I should have known better, knowing him as I did, that taking on a Special Delivery would be something special indeed!
“Son,” he said, “This order needs to go to Needham first thing in the morning. Can you do that for me?”
“Sure thing, boss, you got it!,” I told him, feeling grateful, and taller, for the expression of confidence to let me, just eighteen, drive the company van through morning rush-hour traffic. Besides, the trip would eat up the better part of two hours of work time, not to mention that I’d earn the commission for completing the order.
Boss said, “By early, I mean it has to be there no later than 6:30. Got it?”
Damn, I said to myself. that is early! “No problem,” I said to Charlie, my boss. “I’ll leave here by 5:30, that’ll give me plenty of time.”
Charlie was a self-made man, old school, who worked harder and longer hours than any of his employees. He was intense, demanding, but enjoyed a good laugh at anyone’s expense. Whenever special customers or old friends in the business dropped by with birthday announcements or special news to share, Charlie produced a bottle of bourbon and shot glasses seemingly out of nowhere no matter what time of day it was.. “Have a pop,” he’d say, and then it was back to work.
That night, I set two alarms to make sure that I was up and out on time. I arrived at work in the morning to find the biggest damn box, I swear it was four-foot square, sitting on the loading dock for me to grab. I nearly got a hernia lifting it up and into the back of the van. I grabbed the delivery sheet, rolled down the van’s overhead door and jumped into the cab and left. Five-thirty-five. Not bad.
The traffic was horrendous. I’ve never seen so many cars not going anywhere…including me. I started to panic, worried I might not make it on time. I began rehearsing what I’d say to the boss when he found out that my delivery arrived late. The palms of my hands got so sweaty I was wiping them on my pants as I crawled along on Route 128.
Suddenly things began moving again, and with less than six minutes to deadline, I stepped on it every chance I could.
I rolled into the wholesale distributor at 6:30 exactly, backed the van up close and staggered through the doors with the beastly box and plopped it on the counter.
“Here you are sir,” I said. “On time as promised!”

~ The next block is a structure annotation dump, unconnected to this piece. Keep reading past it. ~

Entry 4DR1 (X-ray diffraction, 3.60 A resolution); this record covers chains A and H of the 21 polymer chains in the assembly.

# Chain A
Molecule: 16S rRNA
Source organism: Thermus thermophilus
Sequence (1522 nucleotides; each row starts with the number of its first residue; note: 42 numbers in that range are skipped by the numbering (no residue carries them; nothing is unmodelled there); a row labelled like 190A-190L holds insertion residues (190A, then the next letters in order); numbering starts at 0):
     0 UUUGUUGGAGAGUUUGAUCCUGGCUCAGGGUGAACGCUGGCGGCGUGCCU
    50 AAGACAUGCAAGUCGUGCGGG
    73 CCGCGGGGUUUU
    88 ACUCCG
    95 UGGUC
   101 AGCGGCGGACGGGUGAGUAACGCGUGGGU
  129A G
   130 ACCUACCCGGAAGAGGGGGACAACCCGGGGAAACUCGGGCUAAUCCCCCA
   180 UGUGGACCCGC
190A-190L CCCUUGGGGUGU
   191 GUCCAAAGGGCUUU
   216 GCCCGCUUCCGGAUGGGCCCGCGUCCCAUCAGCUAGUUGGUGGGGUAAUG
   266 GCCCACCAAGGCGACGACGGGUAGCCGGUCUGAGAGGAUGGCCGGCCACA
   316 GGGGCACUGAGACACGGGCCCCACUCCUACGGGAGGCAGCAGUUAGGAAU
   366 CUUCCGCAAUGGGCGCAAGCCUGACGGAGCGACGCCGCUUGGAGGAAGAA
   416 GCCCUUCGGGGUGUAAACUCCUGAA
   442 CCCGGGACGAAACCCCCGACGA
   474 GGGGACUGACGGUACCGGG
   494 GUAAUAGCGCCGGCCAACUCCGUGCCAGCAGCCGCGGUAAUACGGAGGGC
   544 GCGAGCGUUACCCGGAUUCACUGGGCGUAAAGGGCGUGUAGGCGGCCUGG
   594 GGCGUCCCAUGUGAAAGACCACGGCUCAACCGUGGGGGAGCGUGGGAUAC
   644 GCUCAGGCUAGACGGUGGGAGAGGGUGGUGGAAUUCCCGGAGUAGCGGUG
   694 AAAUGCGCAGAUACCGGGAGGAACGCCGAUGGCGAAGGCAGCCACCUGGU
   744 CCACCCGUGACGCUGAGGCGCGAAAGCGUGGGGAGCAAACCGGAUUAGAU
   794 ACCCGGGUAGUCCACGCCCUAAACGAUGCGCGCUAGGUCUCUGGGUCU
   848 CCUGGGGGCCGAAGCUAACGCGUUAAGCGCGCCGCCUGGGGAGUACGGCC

“Thanks kid.” The manager smiled…then grinned, as two more employees came out from the back and just stood there. I figured that’s how many they’d need to carry this box away.
“Oh,” I almost forgot,” the manager said. “Your boss called and wants you to call him before you leave.”
He spun the phone around on the counter for me to dial. Charlie answered.
“Kevin,” the boss said anxiously, “I need you to open the box, and somewhere in the middle of it there’s an envelope that I need you to open.”
Really?, I thought to myself, thinking maybe he was worried that the order wasn’t right.
The store manager handed me a cutter and I carefully snapped off the heavy-duty strapping and popped the box lid open. I fished past the packing material and started removing one by one, what appeared to be perfectly square patio tiles. After about the eighth cement tile I found the envelop. By now the audience had grown to four men looking on.
I unhooked the string-clasp and pulled the large piece of cardstock out of the oversized envelope. It was blank…until I turned it over…
…and there, in large red letters read, “April Fools!”
I was stunned and in such a daze that I barely heard the roar of laughter on all sides. I didn’t know whether to laugh, start swearing or run like hell hoping to never see these guys again.
The manager, pausing from the chorus, said, “Guess he got you good, huh?” He does that every year to someone!
With the envelope in hand I turned to leave when the manager said, “Take the box with you, kid. We don’t sell patio tiles here.”
I should have known better, knowing Charlie as I did.
But then I thought, just wait until next year.